And thy gay sonne, the winged god of love, Walk through the world of every one revilde. May now goe prune his plumes like ruffed dore.

And ye three twins, to light by Venus brought, But now I will my golden clarion rend,
The sweete companions of the Muses late, And will henceforth immortalize no more ;
From whom whatever thing is goodly thought, Sith I no more find worthie to commend
Doth borrow grace, the fancie to aggrate; For prize of value, or for learned lore :
Go beg with us, and be companions still,

For noble peeres, whom I was wont to raise,
As heretofore of good, so now of ill.

Now onely seeke for pleasure, nought for praise. For neither you nor we shall anie more

Their great revenues all in sumptuous pride Find entertainment or in court or schoole : They spend, that pought to learning they may spare; For that, which was accounted heretofore

And the rich fee, which poets wont divide, The learneds meede, is now lent to the foole; Now parasites and sycophants doo share: He sings of love, and maketh loving layes, Therefore I mourne and endlesse sorrow make, And they him heare, and they him higbly prayse. Both for my selfe and for my sisters sake. With that she powred foorth a brackish flood With that she lowdly gan to waile and shrike, Of bitter teares, and made exceeding mone ;. And from her eyes a sea of teares did powre; And all her sisters, seeing her sad mood,

And all her sisters, with compassion like, With lowd laments her answered all at one. Did more increase the sharpnes of her showre. So ended she: and then the next in rew

So ended she: and then the next in rew Began her grievous plaint, as doth ensew.

Began her plaint, as doth herein ensew.


To whom shall I my evill case complaine, What wrath of gods, or wicked influence
Or tell the anguish of my inward smart,

Of starres conspiring wretched men t'affict,
Sith none is left to remedie my paine,

Hath powrd on Farth this noyous pestilence, Or deignes to pitie a perplexed hart;

That mortall mindes doth inwardly infect But rather seekes my sorrow to augment

With love of blindnesse and of ignorance, With fowle reproach, and cruell banishment? To dwell in darknesse without sovenance ? For they, to whom I used to applie

What difference twixt man and beast is left, The faithfull service of my learned skill,

When th'heavenlie light of knowledge is put out, The goodly off-spring of loves progenie,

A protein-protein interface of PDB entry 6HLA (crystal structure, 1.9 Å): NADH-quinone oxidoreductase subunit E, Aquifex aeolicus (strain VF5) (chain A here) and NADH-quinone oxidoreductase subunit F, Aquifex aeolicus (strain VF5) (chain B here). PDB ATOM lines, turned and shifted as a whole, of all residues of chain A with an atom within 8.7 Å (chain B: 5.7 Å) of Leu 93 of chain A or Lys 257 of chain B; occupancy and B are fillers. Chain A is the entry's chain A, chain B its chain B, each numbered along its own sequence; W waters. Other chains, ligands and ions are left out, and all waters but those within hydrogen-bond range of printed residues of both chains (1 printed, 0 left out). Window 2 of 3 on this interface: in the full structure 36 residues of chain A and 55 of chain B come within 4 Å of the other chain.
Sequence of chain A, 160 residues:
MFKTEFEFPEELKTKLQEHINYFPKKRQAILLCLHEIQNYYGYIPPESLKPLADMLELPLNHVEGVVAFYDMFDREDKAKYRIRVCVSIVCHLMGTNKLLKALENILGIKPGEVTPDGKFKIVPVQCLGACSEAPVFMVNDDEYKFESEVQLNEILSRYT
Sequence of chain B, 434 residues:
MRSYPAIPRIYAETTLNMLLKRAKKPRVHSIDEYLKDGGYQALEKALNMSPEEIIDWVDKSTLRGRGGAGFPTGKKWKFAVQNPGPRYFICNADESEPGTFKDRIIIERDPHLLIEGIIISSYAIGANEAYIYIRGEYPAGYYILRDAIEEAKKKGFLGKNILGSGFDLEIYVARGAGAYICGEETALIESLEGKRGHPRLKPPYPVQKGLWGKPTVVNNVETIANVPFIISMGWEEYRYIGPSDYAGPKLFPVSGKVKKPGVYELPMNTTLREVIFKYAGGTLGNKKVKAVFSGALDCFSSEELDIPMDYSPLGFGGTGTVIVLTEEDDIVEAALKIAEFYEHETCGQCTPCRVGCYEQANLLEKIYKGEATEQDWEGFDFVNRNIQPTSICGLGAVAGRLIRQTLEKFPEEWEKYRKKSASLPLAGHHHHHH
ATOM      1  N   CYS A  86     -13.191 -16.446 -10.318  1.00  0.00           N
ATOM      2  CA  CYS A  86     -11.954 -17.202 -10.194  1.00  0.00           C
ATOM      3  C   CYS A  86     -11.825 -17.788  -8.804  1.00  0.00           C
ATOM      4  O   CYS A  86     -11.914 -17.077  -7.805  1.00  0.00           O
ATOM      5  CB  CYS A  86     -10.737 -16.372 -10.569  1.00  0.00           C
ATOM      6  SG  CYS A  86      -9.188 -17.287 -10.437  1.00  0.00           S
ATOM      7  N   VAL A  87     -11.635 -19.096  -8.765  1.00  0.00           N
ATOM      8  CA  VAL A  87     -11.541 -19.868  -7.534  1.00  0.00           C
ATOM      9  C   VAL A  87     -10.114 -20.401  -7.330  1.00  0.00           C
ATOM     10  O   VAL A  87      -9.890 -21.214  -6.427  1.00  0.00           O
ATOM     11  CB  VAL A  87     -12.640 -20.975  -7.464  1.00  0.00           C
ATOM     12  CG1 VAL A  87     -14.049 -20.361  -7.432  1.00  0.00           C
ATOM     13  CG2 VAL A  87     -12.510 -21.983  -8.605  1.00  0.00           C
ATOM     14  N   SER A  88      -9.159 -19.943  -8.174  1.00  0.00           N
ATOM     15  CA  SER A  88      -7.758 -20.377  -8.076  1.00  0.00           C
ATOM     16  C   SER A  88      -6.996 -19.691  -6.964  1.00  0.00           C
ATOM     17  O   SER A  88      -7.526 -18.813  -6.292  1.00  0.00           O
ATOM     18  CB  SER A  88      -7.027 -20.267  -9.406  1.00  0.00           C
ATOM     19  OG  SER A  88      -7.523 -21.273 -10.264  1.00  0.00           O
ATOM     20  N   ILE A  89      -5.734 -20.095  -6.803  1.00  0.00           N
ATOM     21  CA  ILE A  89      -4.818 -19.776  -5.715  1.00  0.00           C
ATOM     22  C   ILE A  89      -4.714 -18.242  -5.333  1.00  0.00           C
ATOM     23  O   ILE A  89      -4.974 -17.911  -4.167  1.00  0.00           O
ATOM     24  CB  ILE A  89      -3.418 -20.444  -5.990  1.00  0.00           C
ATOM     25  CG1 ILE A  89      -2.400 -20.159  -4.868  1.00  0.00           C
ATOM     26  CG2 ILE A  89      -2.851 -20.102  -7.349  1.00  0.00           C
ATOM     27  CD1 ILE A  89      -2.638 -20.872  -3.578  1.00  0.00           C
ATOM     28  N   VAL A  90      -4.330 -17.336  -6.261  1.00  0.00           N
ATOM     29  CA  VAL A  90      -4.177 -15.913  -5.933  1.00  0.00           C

And th' ornaments of wisdome are bereft? That wont the world with famous acts to fill; Then wandreth he in error and in doubt, Whose living praises in heroick style,

Unweeting of the danger hee is in, It is my chiefe profession to compyle;

Through feshes frailtie, and deceipt of sin. They, all corrupted through the rust of time, In this wide world in which they wretches stray, That doth all fairest things on Earth deface, It is the onelie comfort which they have, Or through unnoble sloth, or sinfull crime, It is their light, their loadstarre, and their day; That doth degenerate the noble race;

But Hell, and darknesse, and the grislie grave, Have both desire of worthie deeds forlorne, Is Ignorance, the enemy of Grace, And name of learning utterly doo scorne.

That mindes of men borne heavenlie doth debace. Ne doo they care to have the auncestrie

Through knowledge we behould the worlds creation, Of th’ old heroës memorizde anew;

How in his cradle first he fostred was; Ne doo they care that late posteritie

And iudge of Natures cuming operation, Should know their names, or speak their praises dew, How things she formed of a forinlesse mas: But die forgot from whence at first they sprong, By knowledge wee do learne our selves to knowe, As they themselves shal be forgot ere long. And what to man, and what to God, wee owe. What bootes it then to come from glorious From hence wee mount aloft unto the skie, Forefathers, or to have been nobly bredd ?

And looke into the christall firmament; What oddes twixt Jrus and old Inachus,

There we behold the Heavens great hierarchie, Twixt best and worst, when both alike are dedd ; The starres pure light, the spheres swift movement, If none of neither mention should make,

The spirites and intelligences fayre, Nor out of dust their memories awake?

And angels waighting on th' Almighties chayre. Or who would ever care to doo brave deed, And there, with humble minde and high insight, Or strive in vertue others to excell ;

Th’ Eternall Makers maiestie wee viewe, If none should yeeld him his deserved meed, His love, his truth, his glorie, and his might, Due praise, that is the spur of dooing well ? And mercie more then mortall men can vew. For if good were not praised more than ill, O soveraigne lord, O soveraigne happinesse, None would choose goodnes of his owne freewill. To see thee, and thy mercie measurelesse ! Therefore the Nurse of Vertue I am hight,

Such happines have they, that do embrace And golden Trompet of Eternitie,

The precepts of my heavenlie discipline; That lowly thoughts lift up to Heavens hight, But shame and sorrow and accursed case And mortall men have powre to deifie :

Have they, that scorne the schoole of arts dirino, Bacchus and Hercules I raisd to Heaven,